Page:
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Old 11-03-2009, 09:46 PM
3,943 posts, read 5,783,341 times
Reputation: 4190


Originally Posted by JaneyBlu View Post
I was really enjoying it, but then it kind of fell apart for me at the end. Without giving anything away, I would say that I loved the suspense it created about "the big secret." However, as I read it, I continued to feel that there was no way that it could end in a way that would be completely satisfying to the reader. I mean, the book created questions to which the reader really wants answers. They were questions, in my opinion, that Brown couldn't really answer in a reader-satisfying way without making up something outrageous. And, of course, he thankfully didn't make up something outrageous. In other words, I think it was the subject matter itself that made it impossible to have a huge, climactic ending.

Good book, but the end was a predictable let-down.
Well, I'm taking my copy back for sure. After I got it home, I realized they charged me full price, and it was on sale! Wal Mart is so bad about that. That's happened to me twice in the past week there!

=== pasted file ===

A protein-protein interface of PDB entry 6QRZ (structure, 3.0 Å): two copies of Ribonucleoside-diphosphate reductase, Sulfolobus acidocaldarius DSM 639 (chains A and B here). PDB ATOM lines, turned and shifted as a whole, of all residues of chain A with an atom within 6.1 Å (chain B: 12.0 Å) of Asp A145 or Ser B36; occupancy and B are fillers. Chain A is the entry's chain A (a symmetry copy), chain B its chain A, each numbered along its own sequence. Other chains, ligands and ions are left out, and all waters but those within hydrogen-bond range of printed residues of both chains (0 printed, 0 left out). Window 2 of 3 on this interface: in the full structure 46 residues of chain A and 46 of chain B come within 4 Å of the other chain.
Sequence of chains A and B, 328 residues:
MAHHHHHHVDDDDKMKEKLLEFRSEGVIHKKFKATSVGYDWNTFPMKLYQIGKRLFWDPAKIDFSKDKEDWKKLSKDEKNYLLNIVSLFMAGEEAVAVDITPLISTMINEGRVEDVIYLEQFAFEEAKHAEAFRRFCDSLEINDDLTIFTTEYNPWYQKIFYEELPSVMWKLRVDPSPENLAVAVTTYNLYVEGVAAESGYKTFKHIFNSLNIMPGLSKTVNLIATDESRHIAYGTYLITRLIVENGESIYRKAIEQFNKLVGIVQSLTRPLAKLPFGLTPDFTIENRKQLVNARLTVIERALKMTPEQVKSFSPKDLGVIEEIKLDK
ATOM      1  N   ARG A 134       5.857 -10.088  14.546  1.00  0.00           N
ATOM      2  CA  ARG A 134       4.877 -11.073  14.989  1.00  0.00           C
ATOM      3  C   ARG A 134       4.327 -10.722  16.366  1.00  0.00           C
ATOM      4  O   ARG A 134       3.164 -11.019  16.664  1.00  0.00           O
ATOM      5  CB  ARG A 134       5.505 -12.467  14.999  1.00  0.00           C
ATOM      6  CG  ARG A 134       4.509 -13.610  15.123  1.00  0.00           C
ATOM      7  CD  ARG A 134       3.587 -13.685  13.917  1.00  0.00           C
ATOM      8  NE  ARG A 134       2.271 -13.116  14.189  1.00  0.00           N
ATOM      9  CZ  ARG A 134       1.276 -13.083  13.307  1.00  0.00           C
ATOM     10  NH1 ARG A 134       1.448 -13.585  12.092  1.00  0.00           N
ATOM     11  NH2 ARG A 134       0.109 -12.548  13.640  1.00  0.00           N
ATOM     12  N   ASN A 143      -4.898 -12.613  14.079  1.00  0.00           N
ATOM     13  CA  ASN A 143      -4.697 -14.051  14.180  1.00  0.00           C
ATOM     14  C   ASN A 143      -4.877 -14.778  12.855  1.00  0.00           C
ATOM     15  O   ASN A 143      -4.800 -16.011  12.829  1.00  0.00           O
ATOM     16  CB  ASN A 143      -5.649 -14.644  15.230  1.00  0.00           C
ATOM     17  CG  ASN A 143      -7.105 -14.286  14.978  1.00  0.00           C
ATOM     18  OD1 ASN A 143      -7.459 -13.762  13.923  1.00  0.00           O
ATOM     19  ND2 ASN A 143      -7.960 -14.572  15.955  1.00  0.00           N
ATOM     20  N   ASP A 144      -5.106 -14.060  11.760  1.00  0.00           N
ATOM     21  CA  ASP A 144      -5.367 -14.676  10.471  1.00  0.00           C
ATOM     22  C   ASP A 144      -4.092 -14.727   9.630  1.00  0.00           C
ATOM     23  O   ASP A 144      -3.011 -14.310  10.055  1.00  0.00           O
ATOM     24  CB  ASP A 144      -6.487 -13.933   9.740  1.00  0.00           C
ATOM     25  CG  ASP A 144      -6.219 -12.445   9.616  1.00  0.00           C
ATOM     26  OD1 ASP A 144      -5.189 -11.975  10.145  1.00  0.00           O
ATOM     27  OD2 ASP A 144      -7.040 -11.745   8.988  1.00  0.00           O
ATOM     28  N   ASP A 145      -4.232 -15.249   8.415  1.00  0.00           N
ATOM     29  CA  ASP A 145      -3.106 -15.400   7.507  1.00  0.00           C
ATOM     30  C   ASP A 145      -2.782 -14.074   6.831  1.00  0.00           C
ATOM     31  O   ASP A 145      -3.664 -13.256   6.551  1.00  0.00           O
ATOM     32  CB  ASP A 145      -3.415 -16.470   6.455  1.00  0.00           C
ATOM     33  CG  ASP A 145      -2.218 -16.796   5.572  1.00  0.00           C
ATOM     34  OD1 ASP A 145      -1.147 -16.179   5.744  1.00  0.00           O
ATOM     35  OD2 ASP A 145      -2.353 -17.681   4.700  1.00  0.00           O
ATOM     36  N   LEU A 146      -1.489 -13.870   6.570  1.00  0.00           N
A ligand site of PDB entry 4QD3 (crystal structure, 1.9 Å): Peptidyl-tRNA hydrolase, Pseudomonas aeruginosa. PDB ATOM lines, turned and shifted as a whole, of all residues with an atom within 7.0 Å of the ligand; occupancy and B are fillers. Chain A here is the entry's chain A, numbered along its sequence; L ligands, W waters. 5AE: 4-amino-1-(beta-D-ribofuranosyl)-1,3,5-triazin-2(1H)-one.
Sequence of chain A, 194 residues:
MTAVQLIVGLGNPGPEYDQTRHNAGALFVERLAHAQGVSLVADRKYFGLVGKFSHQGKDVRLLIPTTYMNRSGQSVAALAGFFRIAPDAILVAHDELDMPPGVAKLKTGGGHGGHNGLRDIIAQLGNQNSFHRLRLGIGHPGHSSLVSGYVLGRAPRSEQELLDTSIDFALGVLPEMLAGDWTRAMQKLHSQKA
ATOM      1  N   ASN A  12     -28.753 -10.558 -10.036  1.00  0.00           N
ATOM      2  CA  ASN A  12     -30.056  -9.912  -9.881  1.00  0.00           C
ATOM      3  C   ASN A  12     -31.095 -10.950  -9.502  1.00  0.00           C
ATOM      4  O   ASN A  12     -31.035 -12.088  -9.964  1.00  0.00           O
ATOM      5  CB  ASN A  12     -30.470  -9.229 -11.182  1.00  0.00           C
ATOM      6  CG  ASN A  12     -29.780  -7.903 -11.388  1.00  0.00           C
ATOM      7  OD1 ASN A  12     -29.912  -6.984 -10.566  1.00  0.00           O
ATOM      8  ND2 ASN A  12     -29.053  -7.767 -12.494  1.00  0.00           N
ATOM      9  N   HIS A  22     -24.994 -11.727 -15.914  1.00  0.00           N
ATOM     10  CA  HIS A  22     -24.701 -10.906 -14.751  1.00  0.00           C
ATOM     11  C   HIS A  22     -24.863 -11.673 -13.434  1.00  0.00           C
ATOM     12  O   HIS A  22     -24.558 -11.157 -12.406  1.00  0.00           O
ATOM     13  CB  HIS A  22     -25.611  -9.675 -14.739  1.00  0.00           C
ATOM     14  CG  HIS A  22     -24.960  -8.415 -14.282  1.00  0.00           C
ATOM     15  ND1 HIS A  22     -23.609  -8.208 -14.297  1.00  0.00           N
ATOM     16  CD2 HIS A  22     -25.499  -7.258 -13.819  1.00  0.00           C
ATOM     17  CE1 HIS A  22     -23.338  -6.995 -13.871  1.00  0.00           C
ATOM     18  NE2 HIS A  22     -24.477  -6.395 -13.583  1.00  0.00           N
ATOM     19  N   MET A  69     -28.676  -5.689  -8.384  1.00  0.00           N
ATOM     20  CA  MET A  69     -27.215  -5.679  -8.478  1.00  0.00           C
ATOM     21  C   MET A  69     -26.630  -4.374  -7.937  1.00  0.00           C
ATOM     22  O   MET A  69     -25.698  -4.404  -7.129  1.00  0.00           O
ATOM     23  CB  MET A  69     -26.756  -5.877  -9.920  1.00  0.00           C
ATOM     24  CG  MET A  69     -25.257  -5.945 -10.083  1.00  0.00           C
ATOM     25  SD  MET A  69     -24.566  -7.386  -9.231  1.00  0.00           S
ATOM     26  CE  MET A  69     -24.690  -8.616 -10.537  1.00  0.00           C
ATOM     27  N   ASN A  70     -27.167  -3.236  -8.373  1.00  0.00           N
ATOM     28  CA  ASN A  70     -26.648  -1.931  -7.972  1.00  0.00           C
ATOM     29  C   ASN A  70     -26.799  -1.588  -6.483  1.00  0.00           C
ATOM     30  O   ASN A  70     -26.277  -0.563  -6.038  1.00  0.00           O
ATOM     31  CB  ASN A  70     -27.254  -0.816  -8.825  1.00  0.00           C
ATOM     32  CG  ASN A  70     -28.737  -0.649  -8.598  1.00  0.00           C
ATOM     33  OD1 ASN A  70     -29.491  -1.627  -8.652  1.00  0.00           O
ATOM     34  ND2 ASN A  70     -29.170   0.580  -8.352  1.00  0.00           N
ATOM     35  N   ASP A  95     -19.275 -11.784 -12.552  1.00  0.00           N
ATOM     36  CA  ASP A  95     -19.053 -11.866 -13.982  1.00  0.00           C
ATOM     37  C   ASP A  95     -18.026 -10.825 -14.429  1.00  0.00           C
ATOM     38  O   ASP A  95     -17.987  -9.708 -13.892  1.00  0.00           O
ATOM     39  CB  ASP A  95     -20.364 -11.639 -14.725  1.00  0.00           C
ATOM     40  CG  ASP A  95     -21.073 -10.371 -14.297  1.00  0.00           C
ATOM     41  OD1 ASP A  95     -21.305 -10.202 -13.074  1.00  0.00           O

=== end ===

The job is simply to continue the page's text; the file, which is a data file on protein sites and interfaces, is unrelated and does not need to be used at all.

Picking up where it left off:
Can anyone recommend a good book about the Masons?
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Old 11-04-2009, 05:18 AM
Location: Charles Town, WV
417 posts, read 1,097,396 times
Reputation: 228
Originally Posted by Jess5 View Post
Is this a book you would get someone who wants to know more about the Masons?
I don't think that any of the Dan Brown books are written to teach about the institutions included in the story. But they are a source of "keywords" that you can use to research the concepts on your own time.

Both Lost Symbol and the DaVinci Code had me sitting at the computer searching for more detail on something mentioned in the story. My motto of life is: "so much to learn, so little time".